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Many complexity theorists assume that $P\ne NP.$ If this is proved, how would it impact quantum computing and quantum algorithms? Would the proof immediately disallow quantum algorithms from ever solving NP-Complete problems in Quantum Polynomial time?

According to Wikipedia, quantum complexity classes BQP and QMA are the bounded-error quantum analogues of P and NP. Is it likely that a proof that $P\ne NP$ can be adapted to the quantum setting to show that $BQP \ne QMA?$

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Evaluating the strength and reach of a proof "to be verified" of an incredibly hard question in a subtle and error-prone field... What could go wrong ;-? – Simon Pepin Lehalleur Aug 10 '10 at 17:59
This primarilly depnds on the validity of the proof, an issue which is under intense discussion and which is not a suitable MO question at this time. – Gil Kalai Aug 10 '10 at 18:07
I would take out the references to Deolalikar's proof, since it is not clear yet what it establishes. But the question of what impact $P \neq NP$ would have on $BQP$ is a perfectly good one, which I bet Scott Aaronson and Greg Kuperberg have lots to say about. I'm voting to reopen on that basis. – David Speyer Aug 10 '10 at 18:47
I agree with David's assessment. – David Hansen Aug 10 '10 at 18:49
I took the liberty of editing this question along the lines of OP's update and David's comment and voted to reopen. – Victor Protsak Aug 10 '10 at 19:05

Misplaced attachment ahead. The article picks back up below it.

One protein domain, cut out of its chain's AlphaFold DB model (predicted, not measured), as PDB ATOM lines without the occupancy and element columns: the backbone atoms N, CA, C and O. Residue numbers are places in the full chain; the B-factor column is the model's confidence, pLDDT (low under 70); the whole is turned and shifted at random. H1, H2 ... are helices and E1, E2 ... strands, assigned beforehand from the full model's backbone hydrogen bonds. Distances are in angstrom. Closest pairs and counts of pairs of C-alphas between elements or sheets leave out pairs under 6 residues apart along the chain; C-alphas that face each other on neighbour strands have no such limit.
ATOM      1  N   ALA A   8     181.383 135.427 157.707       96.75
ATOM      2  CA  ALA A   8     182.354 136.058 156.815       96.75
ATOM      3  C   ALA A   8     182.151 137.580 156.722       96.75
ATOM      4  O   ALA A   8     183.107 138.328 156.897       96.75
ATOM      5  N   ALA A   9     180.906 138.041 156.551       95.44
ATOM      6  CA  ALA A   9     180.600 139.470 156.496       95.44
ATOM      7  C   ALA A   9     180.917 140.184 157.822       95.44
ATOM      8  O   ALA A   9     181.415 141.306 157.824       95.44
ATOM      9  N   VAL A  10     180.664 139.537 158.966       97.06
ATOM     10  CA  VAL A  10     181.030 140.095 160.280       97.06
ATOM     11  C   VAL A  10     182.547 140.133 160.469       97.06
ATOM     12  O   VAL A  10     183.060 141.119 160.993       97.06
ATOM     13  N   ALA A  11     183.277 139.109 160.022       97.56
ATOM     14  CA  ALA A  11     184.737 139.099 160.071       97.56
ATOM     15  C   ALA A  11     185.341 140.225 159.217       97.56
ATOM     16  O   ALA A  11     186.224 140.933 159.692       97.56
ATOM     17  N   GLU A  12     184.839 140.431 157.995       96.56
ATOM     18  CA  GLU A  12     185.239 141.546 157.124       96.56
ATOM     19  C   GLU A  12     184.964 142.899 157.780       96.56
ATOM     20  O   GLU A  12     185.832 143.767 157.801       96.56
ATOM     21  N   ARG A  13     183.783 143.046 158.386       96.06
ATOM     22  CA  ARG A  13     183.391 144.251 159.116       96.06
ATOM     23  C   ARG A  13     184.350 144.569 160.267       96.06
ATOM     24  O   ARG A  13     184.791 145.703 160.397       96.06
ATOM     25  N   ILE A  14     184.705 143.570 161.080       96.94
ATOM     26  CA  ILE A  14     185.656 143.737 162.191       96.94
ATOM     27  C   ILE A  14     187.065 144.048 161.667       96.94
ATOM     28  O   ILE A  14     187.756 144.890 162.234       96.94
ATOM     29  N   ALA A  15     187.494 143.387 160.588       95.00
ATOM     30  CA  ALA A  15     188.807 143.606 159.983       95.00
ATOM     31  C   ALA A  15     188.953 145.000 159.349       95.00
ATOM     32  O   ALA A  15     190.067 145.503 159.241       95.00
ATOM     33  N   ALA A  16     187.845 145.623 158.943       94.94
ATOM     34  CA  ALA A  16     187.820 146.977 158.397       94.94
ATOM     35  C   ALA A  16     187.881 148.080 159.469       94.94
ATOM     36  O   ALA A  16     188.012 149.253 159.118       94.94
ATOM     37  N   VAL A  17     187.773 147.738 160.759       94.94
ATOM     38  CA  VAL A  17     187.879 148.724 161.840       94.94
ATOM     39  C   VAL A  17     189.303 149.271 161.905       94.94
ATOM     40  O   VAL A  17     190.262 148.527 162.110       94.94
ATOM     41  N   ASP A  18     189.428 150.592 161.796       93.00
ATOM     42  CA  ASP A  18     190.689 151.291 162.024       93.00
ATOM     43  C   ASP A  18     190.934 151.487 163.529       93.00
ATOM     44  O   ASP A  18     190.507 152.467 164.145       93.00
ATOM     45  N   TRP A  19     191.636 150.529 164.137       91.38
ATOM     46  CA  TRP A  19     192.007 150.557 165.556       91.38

up vote 12 down vote accepted

David is right about one thing. Scott had a discussion about this on his blog and I was also involved.

On the one hand, many complexity theorists simply also assume that BQP does not contain NP, just as they assume that P does not contain NP. The evidence for the former is not as dramatic as that for the latter, but there is at least an oracle separation. I.e., there is an oracle A such that BQPA does not contain NPA. Now, there are some famous cases where two complexity classes are equal or there is an inclusion, even though there is also a credible oracle separation. But the oracle separations for BQP vs NP seem realistic. Besides, apart from tangible evidence, I for one consider BQP to be surprisingly powerful but not incredibly powerful. It's my intuition partly because I expect BQP to be realistic and I don't expect the universe to be perverse. I think of BQP as an extension of randomized computation based on quantum probability.

On the other hand, P vs PSPACE is already an unfathomable open problem. The two main barrier results for P vs NP, Baker-Gill-Solovay and Razborov-Rudich, apply to P vs PSPACE equally well. Since PSPACE contains both NP and BQP, if you were to show that either one does not equal P, then in particular you would show that PSPACE does not equal P. Actually, I don't know a good reason to try to prove that P ≠ NP rather than to first prove that P ≠ PSPACE, since the latter is at least formally easier.

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You mean, "The evidence for the former is not as dramatic as that for the latter." – Henry Yuen Aug 11 '10 at 17:07

To your second question. It is unlikely that the current under-review proof of P != NP will allow you to seperate BQP and QMA (or BQP and P, or BQP and NP, or even BPP and NP...). Deolalikar's proof uses descriptive complexity, in particular it uses a correspondence between statements expressible in certain logics and the complexity classes P and NP. As far as I know there is no such nice one-to-one correspondences between BPP, BQP, or QMA and nice logics.

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A follow up question: – Kaveh Aug 11 '10 at 15:04

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